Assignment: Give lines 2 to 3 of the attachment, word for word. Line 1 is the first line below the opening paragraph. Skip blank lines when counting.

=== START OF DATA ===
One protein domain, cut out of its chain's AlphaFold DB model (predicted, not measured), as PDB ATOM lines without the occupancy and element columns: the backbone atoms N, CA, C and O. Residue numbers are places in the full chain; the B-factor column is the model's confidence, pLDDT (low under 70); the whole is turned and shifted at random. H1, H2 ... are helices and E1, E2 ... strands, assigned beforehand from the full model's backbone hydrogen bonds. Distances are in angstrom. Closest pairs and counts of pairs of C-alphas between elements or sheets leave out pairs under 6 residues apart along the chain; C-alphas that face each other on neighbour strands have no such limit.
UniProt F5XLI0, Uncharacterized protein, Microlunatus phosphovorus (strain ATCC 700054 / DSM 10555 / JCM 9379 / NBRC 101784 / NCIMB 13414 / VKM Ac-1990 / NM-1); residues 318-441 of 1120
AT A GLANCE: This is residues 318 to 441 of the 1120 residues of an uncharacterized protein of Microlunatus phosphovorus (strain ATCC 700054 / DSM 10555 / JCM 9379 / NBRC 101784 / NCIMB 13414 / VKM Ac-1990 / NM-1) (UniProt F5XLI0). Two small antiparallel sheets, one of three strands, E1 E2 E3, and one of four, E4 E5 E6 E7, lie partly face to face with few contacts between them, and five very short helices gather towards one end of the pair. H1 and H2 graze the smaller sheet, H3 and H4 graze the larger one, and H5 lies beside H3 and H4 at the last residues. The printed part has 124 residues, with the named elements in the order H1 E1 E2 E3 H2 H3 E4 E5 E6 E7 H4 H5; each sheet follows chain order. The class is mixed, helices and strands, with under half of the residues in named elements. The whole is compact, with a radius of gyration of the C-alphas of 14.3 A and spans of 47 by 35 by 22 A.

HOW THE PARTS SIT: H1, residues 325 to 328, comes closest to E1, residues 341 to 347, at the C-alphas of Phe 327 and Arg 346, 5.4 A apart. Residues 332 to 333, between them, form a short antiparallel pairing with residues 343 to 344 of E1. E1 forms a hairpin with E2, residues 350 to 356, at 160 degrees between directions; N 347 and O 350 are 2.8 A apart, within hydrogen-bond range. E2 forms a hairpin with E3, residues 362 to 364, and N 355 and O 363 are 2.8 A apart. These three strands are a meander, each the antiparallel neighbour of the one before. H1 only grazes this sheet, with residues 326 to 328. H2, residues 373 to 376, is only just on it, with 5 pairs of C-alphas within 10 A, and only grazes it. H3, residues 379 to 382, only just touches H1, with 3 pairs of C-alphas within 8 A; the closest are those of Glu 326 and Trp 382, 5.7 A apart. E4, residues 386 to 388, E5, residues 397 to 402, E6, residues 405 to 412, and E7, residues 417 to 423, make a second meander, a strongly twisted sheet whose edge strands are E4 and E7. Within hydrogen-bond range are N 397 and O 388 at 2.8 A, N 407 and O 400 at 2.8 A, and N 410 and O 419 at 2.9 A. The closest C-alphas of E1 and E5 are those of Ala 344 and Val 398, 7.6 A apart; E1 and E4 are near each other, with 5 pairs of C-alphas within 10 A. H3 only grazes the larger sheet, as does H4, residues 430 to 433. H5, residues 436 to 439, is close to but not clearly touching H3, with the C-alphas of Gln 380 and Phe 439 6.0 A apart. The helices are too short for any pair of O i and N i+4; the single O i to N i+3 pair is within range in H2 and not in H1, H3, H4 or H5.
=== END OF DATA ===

AT A GLANCE: This is residues 318 to 441 of the 1120 residues of an uncharacterized protein of Microlunatus phosphovorus (strain ATCC 700054 / DSM 10555 / JCM 9379 / NBRC 101784 / NCIMB 13414 / VKM Ac-1990 / NM-1) (UniProt F5XLI0). Two small antiparallel sheets, one of three strands, E1 E2 E3, and one of four, E4 E5 E6 E7, lie partly face to face with few contacts between them, and five very short helices gather towards one end of the pair. H1 and H2 graze the smaller sheet, H3 and H4 graze the larger one, and H5 lies beside H3 and H4 at the last residues. The printed part has 124 residues, with the named elements in the order H1 E1 E2 E3 H2 H3 E4 E5 E6 E7 H4 H5; each sheet follows chain order. The class is mixed, helices and strands, with under half of the residues in named elements. The whole is compact, with a radius of gyration of the C-alphas of 14.3 A and spans of 47 by 35 by 22 A.

HOW THE PARTS SIT: H1, residues 325 to 328, comes closest to E1, residues 341 to 347, at the C-alphas of Phe 327 and Arg 346, 5.4 A apart. Residues 332 to 333, between them, form a short antiparallel pairing with residues 343 to 344 of E1. E1 forms a hairpin with E2, residues 350 to 356, at 160 degrees between directions; N 347 and O 350 are 2.8 A apart, within hydrogen-bond range. E2 forms a hairpin with E3, residues 362 to 364, and N 355 and O 363 are 2.8 A apart. These three strands are a meander, each the antiparallel neighbour of the one before. H1 only grazes this sheet, with residues 326 to 328. H2, residues 373 to 376, is only just on it, with 5 pairs of C-alphas within 10 A, and only grazes it. H3, residues 379 to 382, only just touches H1, with 3 pairs of C-alphas within 8 A; the closest are those of Glu 326 and Trp 382, 5.7 A apart. E4, residues 386 to 388, E5, residues 397 to 402, E6, residues 405 to 412, and E7, residues 417 to 423, make a second meander, a strongly twisted sheet whose edge strands are E4 and E7. Within hydrogen-bond range are N 397 and O 388 at 2.8 A, N 407 and O 400 at 2.8 A, and N 410 and O 419 at 2.9 A. The closest C-alphas of E1 and E5 are those of Ala 344 and Val 398, 7.6 A apart; E1 and E4 are near each other, with 5 pairs of C-alphas within 10 A. H3 only grazes the larger sheet, as does H4, residues 430 to 433. H5, residues 436 to 439, is close to but not clearly touching H3, with the C-alphas of Gln 380 and Phe 439 6.0 A apart. The helices are too short for any pair of O i and N i+4; the single O i to N i+3 pair is within range in H2 and not in H1, H3, H4 or H5.